Mr. Herman’s account is replete with stories underscoring the gulf between Churchill’s robust realism and Gandhi’s ascetic utopianism. On one occasion when Churchill was in the garden at Chartwell, his ancestral estate, he told his grandson, Winston Spencer, a fable that seemed to reflect his appraisal of the human condition: “A dog looks up to a man, a cat looks down on a man, but a pig will look you in the eye and see his equal.”
Gandhi was vainglorious, a man of contradictions — saint, rabble rouser and visionary. He didn’t understand history or himself. But he contributed mightily to the pressures for independence. Churchill was a political realist, a man of stolid consistency committed to the preservation of the British Empire.
From his early years India and South Africa (1896-1900) as junior officer in the British imperial forces Churchill was profoundly convinced that imperial Britain was an essential force for order and civilized rule that served the security and economic interests of ruler and ruled.
Mr. Herman concludes that “the world refused to be reshaped in either Churchill’s or Gandhi’s image” and that these unlikely titans “fought each other for the sake not only of an empire but the future of humanity . . . Their story is the great untold parable of the twentieth century.”
Mr. Herman’s well written story is exquisitely detailed, more in a journalistic than scholarly mode, and will appeal to history buffs and general readers. But the story line is sometimes smothered in detail. Virtually all of his end notes cite secondary sources — books, newspapers, journals, etc. He cites few archives or interviews. This is firstclass journalism, not the scholarship of political histories.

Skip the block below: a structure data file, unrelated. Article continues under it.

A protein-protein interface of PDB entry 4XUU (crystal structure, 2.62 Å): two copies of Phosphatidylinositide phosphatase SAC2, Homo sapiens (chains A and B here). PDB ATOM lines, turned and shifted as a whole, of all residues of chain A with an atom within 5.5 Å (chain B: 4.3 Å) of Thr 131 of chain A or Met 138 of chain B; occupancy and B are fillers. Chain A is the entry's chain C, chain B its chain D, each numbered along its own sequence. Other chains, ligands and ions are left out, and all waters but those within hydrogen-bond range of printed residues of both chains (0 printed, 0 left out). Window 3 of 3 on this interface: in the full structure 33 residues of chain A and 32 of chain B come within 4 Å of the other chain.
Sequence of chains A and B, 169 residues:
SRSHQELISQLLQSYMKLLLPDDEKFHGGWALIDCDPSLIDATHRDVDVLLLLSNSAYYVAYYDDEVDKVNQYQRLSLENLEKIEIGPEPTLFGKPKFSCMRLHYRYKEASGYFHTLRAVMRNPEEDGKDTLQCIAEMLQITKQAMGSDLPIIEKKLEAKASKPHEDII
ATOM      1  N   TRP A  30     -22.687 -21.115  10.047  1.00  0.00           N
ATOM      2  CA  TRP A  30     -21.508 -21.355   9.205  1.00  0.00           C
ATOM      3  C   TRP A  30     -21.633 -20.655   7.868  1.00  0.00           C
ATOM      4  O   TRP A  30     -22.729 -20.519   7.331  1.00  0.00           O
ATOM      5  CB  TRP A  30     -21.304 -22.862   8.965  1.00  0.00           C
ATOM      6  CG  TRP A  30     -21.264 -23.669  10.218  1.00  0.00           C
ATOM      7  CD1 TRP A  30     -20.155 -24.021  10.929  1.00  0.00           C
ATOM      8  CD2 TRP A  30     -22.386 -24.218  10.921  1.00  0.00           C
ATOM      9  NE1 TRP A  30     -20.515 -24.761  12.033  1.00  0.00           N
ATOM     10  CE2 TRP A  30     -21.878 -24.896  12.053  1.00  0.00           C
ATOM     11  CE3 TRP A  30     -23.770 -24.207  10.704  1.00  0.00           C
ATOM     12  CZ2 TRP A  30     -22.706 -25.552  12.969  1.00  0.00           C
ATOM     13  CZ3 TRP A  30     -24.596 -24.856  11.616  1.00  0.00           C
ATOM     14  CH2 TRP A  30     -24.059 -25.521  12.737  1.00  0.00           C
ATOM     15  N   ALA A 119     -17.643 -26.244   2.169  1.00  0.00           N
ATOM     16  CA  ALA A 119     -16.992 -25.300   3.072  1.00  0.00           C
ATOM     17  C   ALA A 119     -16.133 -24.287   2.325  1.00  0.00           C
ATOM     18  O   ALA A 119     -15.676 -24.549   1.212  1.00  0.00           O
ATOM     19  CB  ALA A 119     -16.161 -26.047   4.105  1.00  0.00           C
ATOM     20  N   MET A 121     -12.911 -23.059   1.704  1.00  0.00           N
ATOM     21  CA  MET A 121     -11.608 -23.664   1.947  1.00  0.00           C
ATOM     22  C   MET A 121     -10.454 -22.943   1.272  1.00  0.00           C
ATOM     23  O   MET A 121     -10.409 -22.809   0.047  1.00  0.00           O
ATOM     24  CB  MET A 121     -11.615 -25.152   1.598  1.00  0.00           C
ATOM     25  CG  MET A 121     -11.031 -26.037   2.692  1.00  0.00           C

The book has hundreds of little stories within the larger story. But it not until the very end that Mr. Herman makes his final appraisal of Gandhi and Churchill. His penchant for detail may be seen in the 25-page account of the assassination of Gandhi and its immediate aftermath. He notes that tributes to the slain leader “poured in from every country,” including the pope, the Dalai Lama, President Truman, Chiang Kai-shek and Prime Minister Attlee,.
Among the many others who extolled Gandhi were three Americans: Douglas MacArthur, Felix Frankfurter and Pearl Buck. In contrast to this outpouring, Churchill expressed no regret. For him, says Mr. Herman, “Gandhi’s death was just one more killing in the slaughter that had been going since 1946.”
Fifteen months after Gandhi had been assassinated in 1948, I was a member of a round-the-world goodwill tour. In New Delhi, I arranged for group of American students to see Prime Minister Nehru in his residence. Wearing his long Nehru jacket accented by a red rose he welcomed us warmly. His daughter, Indira, later to become prime minister, was standing discreetly at the side of the room. As tea was served, Nehru readily responded to our questions about India’s future. He was hopeful. Then I asked him about Gandhi who had mentored him during the independence struggle. His reply was brief: “Gandhi was a great man who loved India, but didn’t understand politics.” Then he gave me an autographed copy of his new book, “The Discovery of India.”
Ernest W. Lefever founded the Ethics and Public Policy Center in 1976.